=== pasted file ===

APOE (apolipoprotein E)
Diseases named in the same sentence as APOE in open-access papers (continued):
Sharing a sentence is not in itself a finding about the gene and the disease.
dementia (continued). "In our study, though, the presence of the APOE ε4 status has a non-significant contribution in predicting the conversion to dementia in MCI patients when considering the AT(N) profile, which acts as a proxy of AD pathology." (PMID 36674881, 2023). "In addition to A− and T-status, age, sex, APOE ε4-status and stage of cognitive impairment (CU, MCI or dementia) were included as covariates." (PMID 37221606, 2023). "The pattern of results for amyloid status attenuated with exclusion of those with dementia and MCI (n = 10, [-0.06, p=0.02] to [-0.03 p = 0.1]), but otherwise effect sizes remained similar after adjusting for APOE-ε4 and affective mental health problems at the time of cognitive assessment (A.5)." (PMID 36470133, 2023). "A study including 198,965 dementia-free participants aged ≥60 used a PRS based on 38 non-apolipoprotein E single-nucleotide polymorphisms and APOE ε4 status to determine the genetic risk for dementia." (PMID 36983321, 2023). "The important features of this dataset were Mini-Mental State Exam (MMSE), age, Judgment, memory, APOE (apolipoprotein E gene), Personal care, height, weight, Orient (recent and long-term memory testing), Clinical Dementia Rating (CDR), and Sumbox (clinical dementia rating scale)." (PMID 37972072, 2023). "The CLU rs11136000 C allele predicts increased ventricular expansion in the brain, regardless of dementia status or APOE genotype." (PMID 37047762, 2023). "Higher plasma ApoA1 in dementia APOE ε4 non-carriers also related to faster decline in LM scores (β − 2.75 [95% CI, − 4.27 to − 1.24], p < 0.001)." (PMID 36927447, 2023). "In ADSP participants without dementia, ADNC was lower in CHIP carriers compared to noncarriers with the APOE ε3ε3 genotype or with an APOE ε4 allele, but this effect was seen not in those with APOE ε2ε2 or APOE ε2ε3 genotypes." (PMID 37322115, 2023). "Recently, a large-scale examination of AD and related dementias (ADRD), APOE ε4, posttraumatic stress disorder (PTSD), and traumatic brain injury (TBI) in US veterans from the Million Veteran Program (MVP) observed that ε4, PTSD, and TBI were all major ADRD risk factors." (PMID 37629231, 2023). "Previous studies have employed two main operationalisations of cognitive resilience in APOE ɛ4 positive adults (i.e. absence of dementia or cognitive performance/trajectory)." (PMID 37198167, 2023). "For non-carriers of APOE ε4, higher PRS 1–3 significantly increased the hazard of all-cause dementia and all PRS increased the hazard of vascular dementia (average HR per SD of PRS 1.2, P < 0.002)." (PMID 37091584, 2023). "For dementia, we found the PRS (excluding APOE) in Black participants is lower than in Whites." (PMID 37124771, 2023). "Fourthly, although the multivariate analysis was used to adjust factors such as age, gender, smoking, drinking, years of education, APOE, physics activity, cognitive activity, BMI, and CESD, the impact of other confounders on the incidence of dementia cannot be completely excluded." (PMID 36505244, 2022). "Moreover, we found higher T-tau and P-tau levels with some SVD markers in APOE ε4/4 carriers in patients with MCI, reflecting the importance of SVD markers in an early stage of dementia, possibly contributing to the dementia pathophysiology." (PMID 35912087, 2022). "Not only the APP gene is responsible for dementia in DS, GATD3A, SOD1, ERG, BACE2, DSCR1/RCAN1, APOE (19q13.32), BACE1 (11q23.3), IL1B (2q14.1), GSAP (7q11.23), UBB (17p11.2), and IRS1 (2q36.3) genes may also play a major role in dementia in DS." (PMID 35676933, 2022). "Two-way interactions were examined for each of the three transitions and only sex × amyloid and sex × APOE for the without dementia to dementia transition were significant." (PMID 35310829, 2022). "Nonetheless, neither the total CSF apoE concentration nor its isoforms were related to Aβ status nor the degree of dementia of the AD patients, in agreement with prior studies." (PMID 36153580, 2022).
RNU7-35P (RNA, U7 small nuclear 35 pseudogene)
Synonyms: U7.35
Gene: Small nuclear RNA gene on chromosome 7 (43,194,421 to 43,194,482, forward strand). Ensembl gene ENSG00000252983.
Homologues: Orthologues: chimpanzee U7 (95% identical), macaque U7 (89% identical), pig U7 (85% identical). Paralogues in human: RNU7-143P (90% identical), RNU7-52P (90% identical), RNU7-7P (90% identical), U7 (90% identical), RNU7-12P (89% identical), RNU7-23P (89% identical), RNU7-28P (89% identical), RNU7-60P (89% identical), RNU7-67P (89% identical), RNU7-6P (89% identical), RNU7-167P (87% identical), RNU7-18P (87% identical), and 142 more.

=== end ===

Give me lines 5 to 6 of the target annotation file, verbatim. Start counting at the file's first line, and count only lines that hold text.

RNU7-35P (RNA, U7 small nuclear 35 pseudogene)
Synonyms: U7.35